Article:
This world is exciting. Lai’s writing is imaginative, full of verve and verbal play, and she uses the third-person omniscient and first-person perspectives to great effect. However, it’s also an overwhelming experience; with so many geopolitical twists and turns it can be hard to keep up. And it was difficult to picture some of the more fantastical features of this world, despite plenty of vivid description. In fact, the last third of the book takes such wild leaps that it felt like a different work than the earlier sections: an already deeply unfamiliar sci-fi world descends into a kind of amped-up delirium. So, yes, the plot does get fuzzy, but I didn’t particularly mind. Part of the pleasure of The Tiger Flu is thinking through its ambiguities and connotations. The world Lai has created feels immense—I could imagine it reaching far beyond the scope of the novel, far past the four quarantine rings. The novel nearly vibrates with ideas, and its centering of Asian, Indigenous and queer voices (among others) is refreshing and necessary.
If the experience of reading Lai can feel flu-like—intense, dizzying—Thea Lim’s An Ocean of Minutes employs the flu less as an overarching aesthetic sensibility than as an effective plot device. ‘People wishing to time travel go to Houston Intercontinental Airport,’ it begins. Polly Nader, therefore, heads to Houston. In the wake of a devastating pandemic, she has signed up for time travel (and, written in the contract’s small print, its associated conditions) in exchange for a vaccine to save the life of her fiancé, Frank. She has placed her trust in the TimeRaiser company, received a work visa, and made a promise with Frank to meet up in the future, in September 1993. If something goes wrong, they assure one another, they’ll visit the Flagship Hotel in Galveston, Texas, every Saturday in September until they’re reunited. Almost immediately, something goes wrong: Polly is redirected to September 1998, seventeen years after her 1981 departure.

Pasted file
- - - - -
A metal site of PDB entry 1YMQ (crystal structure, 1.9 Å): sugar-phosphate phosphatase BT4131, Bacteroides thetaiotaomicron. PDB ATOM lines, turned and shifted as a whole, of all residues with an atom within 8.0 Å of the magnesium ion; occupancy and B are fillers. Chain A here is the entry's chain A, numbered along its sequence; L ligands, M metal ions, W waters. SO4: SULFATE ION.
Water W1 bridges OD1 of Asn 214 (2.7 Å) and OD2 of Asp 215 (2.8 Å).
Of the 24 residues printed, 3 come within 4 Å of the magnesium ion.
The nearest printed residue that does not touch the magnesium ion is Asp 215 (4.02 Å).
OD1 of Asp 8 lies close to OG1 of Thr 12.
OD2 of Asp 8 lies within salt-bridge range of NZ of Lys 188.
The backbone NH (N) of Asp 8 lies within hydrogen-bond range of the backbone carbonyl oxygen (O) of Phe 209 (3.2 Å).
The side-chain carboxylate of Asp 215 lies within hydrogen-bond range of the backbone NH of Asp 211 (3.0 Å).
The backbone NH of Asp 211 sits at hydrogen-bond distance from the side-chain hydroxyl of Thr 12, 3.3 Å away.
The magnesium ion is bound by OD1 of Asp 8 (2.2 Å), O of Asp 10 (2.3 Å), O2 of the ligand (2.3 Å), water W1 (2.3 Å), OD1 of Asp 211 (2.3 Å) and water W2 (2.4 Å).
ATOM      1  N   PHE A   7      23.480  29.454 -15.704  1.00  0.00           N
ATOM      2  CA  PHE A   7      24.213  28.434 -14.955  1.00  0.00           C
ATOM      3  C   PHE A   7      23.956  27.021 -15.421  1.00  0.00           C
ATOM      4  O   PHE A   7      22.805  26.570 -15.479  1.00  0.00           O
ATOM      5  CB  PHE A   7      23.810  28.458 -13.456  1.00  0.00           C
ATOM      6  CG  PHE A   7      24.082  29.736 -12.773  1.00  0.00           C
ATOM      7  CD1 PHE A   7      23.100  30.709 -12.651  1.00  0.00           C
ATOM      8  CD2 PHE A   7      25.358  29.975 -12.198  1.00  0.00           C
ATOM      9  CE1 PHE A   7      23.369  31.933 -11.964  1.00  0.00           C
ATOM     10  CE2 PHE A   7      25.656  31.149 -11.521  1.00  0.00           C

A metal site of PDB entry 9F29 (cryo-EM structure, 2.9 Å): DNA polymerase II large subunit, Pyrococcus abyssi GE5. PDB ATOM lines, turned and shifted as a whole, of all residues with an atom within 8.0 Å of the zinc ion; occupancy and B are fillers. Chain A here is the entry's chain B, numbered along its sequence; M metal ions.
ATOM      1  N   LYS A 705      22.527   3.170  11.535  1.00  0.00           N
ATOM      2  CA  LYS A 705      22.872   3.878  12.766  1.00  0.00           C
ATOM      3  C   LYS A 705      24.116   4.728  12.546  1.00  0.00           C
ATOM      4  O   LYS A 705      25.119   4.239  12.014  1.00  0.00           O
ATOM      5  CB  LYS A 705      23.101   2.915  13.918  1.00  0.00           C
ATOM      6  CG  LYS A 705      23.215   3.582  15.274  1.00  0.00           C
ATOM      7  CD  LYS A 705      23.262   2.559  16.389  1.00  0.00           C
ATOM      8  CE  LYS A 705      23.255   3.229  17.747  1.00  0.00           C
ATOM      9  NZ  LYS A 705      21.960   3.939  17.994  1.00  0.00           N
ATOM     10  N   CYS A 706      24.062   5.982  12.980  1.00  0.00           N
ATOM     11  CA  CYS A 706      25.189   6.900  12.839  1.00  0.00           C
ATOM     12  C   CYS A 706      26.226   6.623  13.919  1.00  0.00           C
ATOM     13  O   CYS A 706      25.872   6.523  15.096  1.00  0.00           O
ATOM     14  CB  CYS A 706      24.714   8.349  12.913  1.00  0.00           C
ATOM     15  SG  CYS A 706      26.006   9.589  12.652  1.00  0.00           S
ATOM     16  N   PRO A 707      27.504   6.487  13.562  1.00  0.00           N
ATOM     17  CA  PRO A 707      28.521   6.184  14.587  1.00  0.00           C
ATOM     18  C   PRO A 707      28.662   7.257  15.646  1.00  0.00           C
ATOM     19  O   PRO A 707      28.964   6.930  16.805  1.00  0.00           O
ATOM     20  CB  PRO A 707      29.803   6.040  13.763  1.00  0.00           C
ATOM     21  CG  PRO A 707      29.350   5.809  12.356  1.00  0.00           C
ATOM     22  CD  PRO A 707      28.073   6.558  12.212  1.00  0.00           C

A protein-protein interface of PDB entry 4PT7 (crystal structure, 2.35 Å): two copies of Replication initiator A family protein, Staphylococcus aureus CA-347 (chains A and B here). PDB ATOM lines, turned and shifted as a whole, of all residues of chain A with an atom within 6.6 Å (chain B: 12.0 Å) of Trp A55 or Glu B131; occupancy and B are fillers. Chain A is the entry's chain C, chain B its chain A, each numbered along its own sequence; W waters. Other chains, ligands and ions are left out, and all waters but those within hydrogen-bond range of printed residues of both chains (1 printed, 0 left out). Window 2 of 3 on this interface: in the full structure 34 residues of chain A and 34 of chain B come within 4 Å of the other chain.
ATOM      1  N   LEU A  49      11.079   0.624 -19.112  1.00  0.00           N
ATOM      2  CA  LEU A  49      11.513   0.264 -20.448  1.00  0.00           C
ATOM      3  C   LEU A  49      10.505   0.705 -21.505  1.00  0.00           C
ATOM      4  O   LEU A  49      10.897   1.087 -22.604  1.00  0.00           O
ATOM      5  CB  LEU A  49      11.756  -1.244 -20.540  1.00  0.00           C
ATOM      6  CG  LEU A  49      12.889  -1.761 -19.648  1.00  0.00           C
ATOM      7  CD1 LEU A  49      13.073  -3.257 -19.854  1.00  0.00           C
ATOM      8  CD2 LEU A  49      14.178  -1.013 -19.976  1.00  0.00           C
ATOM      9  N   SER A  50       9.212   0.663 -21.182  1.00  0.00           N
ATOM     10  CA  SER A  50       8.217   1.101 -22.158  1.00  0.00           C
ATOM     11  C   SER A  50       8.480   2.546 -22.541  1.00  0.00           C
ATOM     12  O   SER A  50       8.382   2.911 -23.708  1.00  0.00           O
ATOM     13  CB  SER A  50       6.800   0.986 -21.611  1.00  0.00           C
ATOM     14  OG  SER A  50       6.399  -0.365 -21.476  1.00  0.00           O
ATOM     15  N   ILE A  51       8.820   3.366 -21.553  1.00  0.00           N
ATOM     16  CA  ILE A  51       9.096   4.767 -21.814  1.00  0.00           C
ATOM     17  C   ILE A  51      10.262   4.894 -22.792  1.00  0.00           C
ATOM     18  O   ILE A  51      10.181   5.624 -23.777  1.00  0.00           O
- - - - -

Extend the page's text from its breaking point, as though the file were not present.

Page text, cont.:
In 1998 Polly’s misfortunes continue. Indentured to TimeRaiser, she has become one of many low-paid labourers rebuilding a devastated land, piece by piece. She struggles to catch up with recent history and, once she does, struggles to believe its truth: the flu killed so many and spread so quickly that it effectively halved the country: the North is now the United States, while the South, where she finds herself, is America. As for Polly, she’s stateless, forced to work off her debt to TimeRaiser and find her bearings in a corporate dystopia. Lim’s alternative vision of 1998 is convincing: in response to the pandemic, America has become fixated on wellness, remaking itself into a vacationland for wealthy foreigners, who receive young-blood transfusions and lounge by swimming pools. Here, wellness is synonymous with a distrust of technology: low-skilled time traveler workers populate the tourist town of Galveston, driving rickshaws, creating electrical power through stationary bicycles and making decorative tiles for fancy vacation homes by hand. Here is also a place that understands how best to capitalize on nostalgia, with workers actively attempting to recreate the most famous and luxurious hotels and landmarks of the old pre-flu world. ‘We’re getting the past back, but better. It will be the way we like to remember it, instead of the way it was. People will pay anything for that,’ Polly’s boss tells her.